I am referring to FICA taxes which ‘fund’ Medicare and social security. Of course, this is a misnomer as taxes do not actually ‘fund’ anything even if they flow through the TGA. The purpose of taxes are:
- To give fiat currency its value and
- Curtail inflation
The federal gov can afford anything it wants, and in fact the private sector relies on a federal deficit in order to have net financial savings. This is especially true in countries like the US that have a negative current account (trade) balance. This is clear through the accounting identities of sectoral balances between the government, private sector, and foreign sector which must all sum to zero.
A federal job guarantee does not ‘crowd out’ private business. The federal job guarantee would set an effective minimum wage (say $10) and prime the unemployed and underemployed for private sector employment. As Trump used to rightly note before he was president, the ‘real’ unemployment rate is much higher than the official stats. Long term unemployment not only has incredible economic and social costs, but also makes those individuals unemployable. It’s also worth noting that the unemployed are already on the ‘public dole’ via unemployment benefits and other government programs. The FJG creates productive labor, fills demand gaps during contractions, and reduces employment drag. A version of it has been tried in Argentina to great success.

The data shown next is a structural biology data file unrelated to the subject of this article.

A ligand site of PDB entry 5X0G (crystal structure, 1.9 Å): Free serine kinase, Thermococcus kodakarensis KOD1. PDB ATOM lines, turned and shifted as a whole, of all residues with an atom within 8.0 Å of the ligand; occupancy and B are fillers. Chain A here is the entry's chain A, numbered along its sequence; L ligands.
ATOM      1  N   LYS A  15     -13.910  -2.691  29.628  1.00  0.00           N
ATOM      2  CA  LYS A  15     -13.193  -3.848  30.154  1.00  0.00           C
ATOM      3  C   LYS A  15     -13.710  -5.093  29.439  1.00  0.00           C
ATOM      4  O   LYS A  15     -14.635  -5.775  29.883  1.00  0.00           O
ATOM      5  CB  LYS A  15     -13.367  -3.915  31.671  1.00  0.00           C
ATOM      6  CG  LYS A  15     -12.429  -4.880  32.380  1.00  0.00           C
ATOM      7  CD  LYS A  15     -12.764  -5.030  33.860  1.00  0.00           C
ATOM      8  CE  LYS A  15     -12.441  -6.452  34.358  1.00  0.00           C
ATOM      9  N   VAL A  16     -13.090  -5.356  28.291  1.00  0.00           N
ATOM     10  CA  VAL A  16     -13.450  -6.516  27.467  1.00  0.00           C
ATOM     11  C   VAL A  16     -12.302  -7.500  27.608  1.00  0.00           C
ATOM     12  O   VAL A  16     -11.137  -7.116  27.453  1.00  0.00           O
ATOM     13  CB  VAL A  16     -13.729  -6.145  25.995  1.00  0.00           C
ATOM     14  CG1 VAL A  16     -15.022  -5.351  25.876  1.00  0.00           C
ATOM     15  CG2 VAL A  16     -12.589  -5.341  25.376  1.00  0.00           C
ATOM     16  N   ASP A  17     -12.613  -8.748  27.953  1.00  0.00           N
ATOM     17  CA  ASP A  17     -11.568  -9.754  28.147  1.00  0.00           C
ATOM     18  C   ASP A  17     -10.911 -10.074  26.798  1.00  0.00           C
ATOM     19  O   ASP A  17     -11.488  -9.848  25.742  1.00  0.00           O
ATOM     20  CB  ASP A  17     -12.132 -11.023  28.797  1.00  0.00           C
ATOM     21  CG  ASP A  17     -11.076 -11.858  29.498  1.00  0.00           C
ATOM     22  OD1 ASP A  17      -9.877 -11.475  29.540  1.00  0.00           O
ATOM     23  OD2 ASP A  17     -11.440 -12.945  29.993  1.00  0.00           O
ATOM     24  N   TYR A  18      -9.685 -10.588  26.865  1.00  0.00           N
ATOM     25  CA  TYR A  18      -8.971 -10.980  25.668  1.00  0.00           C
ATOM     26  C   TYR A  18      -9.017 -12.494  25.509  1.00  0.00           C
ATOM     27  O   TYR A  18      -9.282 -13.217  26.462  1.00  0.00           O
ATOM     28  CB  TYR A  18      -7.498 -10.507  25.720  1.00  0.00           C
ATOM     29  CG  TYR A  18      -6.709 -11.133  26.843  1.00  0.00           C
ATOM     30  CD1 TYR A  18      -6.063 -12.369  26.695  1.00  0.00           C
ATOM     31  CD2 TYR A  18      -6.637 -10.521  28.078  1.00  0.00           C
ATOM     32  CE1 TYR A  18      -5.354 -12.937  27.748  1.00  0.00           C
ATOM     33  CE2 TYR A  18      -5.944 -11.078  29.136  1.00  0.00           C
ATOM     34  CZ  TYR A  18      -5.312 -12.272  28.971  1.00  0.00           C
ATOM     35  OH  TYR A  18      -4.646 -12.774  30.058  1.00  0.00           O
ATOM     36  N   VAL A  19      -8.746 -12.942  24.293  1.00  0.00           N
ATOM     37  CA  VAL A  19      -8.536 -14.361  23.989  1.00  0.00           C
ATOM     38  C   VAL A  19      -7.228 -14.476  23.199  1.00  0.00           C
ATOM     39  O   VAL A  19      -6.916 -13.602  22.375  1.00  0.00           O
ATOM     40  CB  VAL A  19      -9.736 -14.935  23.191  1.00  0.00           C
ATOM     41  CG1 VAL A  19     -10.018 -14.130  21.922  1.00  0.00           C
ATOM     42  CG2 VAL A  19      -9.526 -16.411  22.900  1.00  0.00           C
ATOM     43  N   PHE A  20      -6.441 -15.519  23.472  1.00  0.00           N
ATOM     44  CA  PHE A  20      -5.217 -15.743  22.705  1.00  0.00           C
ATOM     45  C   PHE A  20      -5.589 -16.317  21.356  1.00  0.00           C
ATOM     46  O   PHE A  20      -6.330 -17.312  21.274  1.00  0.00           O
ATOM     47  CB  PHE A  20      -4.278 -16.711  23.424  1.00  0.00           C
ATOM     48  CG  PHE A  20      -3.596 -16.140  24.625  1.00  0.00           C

Your implied notion that taxation is theft is also flawed. Fiat money is an IOU of the federal government that can be redeemed for tax credit. Money must be spent by the federal government into the economy in order for the private sector to have net financial savings. In other words, the public debt is private savings. All money endogenous to the private sector are demand deposits created by loans (almost exclusively by banks) which net to zero once all loans are repaid. We could have a reasonable discussion about what sort of taxes encourage optimal economic behavior, but the idea that taxes constitute ‘theft’ is misguided as fiat money itself is a government issued IOU.
This is all not to say the federal gov SHOULD go about spending without limit. Spending beyond full productive capacity would be inflationary as more dollars would be chasing the same amount of real assets. But we are far from that point. The reality is that, as the sovereign issuer of money, the government must play an active role in the economy in order to achieve full employment and acceptable inflation. Projects for the public (and global) good such as the GND are also within its purview.